Hermann Hesse: Life, Work, and Criticism


49 pages
Contains Bibliography, Index
ISBN 0-919966-39-X





Reviewed by Roman S. Struc

Roman S. Struc is a professor in the Department of Germanic and Slavic
Studies at the University of Calgary.


Joseph Mileck, Professor of German at the University of California in Berkeley, has certainly performed a useful service in providing a study on Hermann Hesse, the recipient of a Nobel Prize for literature in 1946 and an unusually popular writer who captivated the interest of the North American reading public for some two decades.

German literature is a peculiar phenomenon. It can be divided into two canons: “international” German literature, and that known mostly only to Germans, which does not transcend the orbit of the German-speaking countries. It is not always easy to account for an author’s belonging to one category or the other. Hesse is without doubt a very “German” German author — i.e., his oeuvre is characterized by inwardness, romanticism, quietism, all qualities that do not necessarily make for literature of vast popular appeal. Professor Mileck, in tracing the reception of Hesse in Germany and North America, convincingly shows why Hesse, with his idealism and anti-materialism, captured the imagination of so many young North Americans.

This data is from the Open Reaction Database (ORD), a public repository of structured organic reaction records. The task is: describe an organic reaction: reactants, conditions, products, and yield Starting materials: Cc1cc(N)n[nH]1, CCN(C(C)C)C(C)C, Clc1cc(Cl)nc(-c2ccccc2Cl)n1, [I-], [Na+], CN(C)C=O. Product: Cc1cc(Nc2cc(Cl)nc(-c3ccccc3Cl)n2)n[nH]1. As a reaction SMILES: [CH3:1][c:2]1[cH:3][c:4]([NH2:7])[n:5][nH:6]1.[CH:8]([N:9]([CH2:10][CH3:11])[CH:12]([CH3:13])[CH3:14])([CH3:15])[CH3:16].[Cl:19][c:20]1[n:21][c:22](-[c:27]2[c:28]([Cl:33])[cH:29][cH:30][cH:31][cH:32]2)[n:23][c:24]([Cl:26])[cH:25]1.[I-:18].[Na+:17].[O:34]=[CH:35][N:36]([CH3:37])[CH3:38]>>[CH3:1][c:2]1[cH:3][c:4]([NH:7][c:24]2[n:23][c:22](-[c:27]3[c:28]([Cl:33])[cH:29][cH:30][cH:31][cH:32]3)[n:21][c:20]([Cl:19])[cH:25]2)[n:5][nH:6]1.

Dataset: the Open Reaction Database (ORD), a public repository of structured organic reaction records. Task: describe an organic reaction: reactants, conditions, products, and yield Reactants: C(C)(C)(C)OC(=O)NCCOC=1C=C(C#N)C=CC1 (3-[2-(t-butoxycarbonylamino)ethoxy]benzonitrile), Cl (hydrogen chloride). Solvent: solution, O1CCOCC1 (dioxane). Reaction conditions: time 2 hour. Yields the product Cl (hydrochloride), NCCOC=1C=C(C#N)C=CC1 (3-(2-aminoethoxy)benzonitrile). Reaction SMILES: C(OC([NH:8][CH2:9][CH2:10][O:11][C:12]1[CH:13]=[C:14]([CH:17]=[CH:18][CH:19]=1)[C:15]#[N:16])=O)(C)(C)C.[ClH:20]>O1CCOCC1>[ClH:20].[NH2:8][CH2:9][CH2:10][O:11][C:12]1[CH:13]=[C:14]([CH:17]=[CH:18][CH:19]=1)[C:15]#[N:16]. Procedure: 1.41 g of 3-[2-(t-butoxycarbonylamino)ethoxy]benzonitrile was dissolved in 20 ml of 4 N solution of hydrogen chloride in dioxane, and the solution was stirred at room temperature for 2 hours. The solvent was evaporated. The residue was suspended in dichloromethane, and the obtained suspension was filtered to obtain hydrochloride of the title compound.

The booklet follows the pattern of the series, first offering Hesse’s biography, then a list of his major works, a discussion of major works, and as mentioned above, a review of Hesse’s reception at home and abroad. The book concludes with a selected bibliography of critical commentary.

Considering the format and size (49p.), the book offers astonishingly much and, in spite of its somewhat inflated price, can be recommended as a first primer on Hesse.


Mileck, Joseph, “Hermann Hesse: Life, Work, and Criticism,” Canadian Book Review Annual Online, accessed July 25, 2024, https://cbra.library.utoronto.ca/items/show/37436.